*The Maximum Claim Amounts are maximum home value caps that FHA and FNMA have created in order to equalize their lending programs nationally. Both agencies review and adjust their caps annually. THE FHA uses demographics and county maps when setting limits for their HECM products (i.e., each county has a prescribed value limit). FNMA uses their conforming single-family residence [forward] mortgage cap for the Home Keeper® program. Currently, the loan amounts for the FHA HECM programs are approximately 50% - 85% of the home value (up to a $290,750.00 Maximum Claim Amount for 2004). The FNMA Home Keeper® loan amounts are approximately 10% - 65% of the home value (up to a $333,700.00 Maximum Claim Amount for 2004). These percentages are based upon the age of the borrower(s) 62+ years old - i.e., the older the homeowner(s), the higher the percentage and therefore, the larger the loan amount. These government agencies' programs base their respective lending rates on nationally recognized indexes:
FHA utilizes the Weekly Average Yield on the United States Treasury Securities
Adjusted to a Constant Maturity of One Year (plus a margin) and resets the HECM rates weekly.
FNMA utilizes the Weekly Average of the One-Month Secondary Market CD Index rate (plus a margin) and resets the Home Keeper® rate monthly.
There are also non-government Reverse Mortgage programs available. These loan programs are typically designed for higher valued homes where the agencies' Maximum Claim Amounts may be too restrictive in providing adequate lending capability. Typically, these non-government programs are utilized for financial and estate planning purposes (not just to provide some extra cash flow, as is currently the use by borrowers for many of the government agency programs). These Reverse Mortgage programs can lend significantly larger amounts to the homeowner(s) and offer a greater opportunity for meaningful estate-asset restructuring.
The Risks of Serious Illness and Reverse Mortgages
Seniors worked hard all of their lives to create a financial estate from which they had planned to live their retirement years to the fullest and leave a significant legacy to their beneficiaries. Among the primary issues threatening this goal for senior homeowners today are the costs and management of a serious illness and the way it may affect their current lives and future plans. For a married couple, the anxiety surrounding the incapacity of one spouse and their sudden dependence on the other can be disquieting and often overwhelming. For all seniors, the hope of living longer combined with the fear of outliving their finances is becoming a startling reality as expenses continue to rise and savings rates continue to fall (or remain historically low). Senior homeowners may face any of the following circumstances regarding the costs of long-term health and medical care should serious illness befall them:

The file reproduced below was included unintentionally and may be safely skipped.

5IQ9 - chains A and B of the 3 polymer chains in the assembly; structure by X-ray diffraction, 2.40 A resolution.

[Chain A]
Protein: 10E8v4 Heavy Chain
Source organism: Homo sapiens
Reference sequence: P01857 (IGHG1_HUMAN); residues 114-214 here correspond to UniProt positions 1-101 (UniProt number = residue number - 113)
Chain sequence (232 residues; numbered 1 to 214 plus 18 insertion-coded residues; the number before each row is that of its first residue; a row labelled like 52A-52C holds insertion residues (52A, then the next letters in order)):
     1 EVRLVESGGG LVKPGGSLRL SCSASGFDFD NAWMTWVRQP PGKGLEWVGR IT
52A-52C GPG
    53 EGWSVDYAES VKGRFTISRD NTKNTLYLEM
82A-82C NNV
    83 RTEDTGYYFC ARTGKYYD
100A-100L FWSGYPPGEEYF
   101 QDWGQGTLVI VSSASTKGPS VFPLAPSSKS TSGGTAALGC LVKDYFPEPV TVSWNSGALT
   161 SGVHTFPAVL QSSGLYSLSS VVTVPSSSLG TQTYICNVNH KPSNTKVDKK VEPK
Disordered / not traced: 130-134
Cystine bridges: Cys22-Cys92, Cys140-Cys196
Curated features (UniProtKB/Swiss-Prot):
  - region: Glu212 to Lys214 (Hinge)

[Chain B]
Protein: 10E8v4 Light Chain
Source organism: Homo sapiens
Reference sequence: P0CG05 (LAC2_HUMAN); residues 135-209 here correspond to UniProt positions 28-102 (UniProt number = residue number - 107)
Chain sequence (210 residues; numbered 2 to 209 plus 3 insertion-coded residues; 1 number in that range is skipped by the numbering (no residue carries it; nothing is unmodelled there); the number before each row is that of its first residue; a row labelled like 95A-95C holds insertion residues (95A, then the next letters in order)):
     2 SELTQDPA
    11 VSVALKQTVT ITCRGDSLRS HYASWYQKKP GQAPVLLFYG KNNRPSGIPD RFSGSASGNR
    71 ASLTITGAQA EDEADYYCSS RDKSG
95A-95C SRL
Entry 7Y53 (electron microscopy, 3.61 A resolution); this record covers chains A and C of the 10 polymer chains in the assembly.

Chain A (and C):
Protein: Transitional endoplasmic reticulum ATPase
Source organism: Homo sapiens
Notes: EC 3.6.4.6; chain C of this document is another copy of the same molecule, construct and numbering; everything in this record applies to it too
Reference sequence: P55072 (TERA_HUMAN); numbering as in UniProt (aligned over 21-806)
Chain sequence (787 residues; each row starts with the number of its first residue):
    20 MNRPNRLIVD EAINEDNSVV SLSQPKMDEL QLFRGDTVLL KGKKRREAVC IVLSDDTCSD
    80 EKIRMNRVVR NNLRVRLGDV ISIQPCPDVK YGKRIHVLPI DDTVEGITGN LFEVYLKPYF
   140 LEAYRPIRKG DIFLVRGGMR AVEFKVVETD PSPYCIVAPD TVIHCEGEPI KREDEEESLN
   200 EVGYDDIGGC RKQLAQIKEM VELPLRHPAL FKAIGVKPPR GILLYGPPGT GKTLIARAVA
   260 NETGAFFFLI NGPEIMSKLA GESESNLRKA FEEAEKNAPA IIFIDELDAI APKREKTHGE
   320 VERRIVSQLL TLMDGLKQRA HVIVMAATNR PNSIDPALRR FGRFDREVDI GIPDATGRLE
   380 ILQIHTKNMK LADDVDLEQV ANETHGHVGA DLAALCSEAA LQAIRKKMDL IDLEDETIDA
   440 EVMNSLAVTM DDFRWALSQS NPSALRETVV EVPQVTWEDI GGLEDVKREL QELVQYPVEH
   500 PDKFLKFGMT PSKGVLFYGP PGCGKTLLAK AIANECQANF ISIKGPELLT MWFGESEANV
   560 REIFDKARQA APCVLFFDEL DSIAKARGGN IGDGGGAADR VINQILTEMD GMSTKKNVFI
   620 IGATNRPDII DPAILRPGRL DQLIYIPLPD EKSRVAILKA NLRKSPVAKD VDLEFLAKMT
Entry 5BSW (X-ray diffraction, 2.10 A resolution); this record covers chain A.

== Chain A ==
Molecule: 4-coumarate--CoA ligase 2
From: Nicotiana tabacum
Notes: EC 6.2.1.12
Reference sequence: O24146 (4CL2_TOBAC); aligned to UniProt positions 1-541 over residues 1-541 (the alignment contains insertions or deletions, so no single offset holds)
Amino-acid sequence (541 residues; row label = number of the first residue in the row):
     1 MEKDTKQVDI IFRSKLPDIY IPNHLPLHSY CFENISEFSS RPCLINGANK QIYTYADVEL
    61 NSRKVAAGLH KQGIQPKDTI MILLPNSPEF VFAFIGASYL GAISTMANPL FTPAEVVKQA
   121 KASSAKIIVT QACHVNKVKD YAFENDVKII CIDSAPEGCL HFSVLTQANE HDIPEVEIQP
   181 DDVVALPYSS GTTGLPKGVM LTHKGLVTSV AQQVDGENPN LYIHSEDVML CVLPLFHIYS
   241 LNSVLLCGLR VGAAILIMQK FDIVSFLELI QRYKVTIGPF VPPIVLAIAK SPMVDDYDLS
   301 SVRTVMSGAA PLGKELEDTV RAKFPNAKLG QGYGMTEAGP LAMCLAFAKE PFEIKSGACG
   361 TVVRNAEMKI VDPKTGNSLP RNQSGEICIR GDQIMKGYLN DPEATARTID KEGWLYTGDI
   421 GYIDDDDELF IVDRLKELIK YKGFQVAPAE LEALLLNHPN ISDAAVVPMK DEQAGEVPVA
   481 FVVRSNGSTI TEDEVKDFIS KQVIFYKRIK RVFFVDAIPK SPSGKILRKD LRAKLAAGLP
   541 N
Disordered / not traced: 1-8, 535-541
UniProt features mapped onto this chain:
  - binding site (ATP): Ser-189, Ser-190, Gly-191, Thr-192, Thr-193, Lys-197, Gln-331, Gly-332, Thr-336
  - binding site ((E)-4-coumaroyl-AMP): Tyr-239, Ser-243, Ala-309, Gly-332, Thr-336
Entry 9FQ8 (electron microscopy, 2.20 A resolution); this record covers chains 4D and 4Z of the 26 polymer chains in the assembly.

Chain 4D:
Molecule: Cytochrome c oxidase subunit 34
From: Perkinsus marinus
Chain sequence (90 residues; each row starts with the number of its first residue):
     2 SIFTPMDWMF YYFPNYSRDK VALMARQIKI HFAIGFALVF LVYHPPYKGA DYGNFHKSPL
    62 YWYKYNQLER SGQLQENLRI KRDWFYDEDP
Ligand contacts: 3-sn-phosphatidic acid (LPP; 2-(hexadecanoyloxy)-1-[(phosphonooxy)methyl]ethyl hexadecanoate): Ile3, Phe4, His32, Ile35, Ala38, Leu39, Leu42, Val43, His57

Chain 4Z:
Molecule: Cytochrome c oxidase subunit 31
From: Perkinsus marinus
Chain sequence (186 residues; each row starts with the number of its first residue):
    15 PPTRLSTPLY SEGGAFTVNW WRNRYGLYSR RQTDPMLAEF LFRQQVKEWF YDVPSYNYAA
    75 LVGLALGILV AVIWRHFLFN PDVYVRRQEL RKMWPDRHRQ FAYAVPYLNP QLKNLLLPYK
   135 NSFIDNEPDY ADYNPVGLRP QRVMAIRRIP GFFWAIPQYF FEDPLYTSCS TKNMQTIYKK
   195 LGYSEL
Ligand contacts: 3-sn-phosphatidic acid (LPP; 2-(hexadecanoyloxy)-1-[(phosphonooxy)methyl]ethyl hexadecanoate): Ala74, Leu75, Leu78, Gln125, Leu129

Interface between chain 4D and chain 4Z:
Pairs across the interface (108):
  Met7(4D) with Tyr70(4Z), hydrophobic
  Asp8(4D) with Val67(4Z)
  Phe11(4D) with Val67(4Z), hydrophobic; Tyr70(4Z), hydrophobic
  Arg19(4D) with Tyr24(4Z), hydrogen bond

- the possibility of losing their home
- the choice between a nursing home vs. preferred in-home care
- the rapid depletion of their financial security
- the inability to leave a legacy to those they love
A Reverse Mortgage is the one financial instrument that can help to address many of these uncertainties. Through the withdrawal of some of the equity in a senior homeowner's primary residence and the proper investment of those funds, a number of factors are changed which significantly improve the state of affairs regarding the potential risks of a serious illness.
A Reverse Mortgage can offer senior homeowners the ability to strengthen their financial future. When a senior homeowner utilizes these funds to purchase investments that protect their health and well being and enhance the total worth of their estate, the value of a Reverse Mortgage is truly realized.
- Reverse Mortgage is a lien against the value of a primary residence. Therefore, any obligations based upon the value of assets must subtract this lien. This lowers the current and future value of the estate while enhancing fiscal liquidity.
- Funds from a Reverse Mortgage can be used to purchase long-term healthcare insurance, thereby addressing the concern about future health and medical care costs.
- Funds from a Reverse Mortgage can be used to supplement monthly income to provide for preferred in-home health or medical care, as well as increases in the cost of living.
- Funds from a Reverse Mortgage can be used to purchase second-to-die life insurance (for a couple) or personal life insurance (for an individual), thereby assuring a legacy to beneficiaries that may even exceed the value of the original estate.
A Reverse Mortgage Can Financially Strengthen Both the Present and Future of a Senior Borrower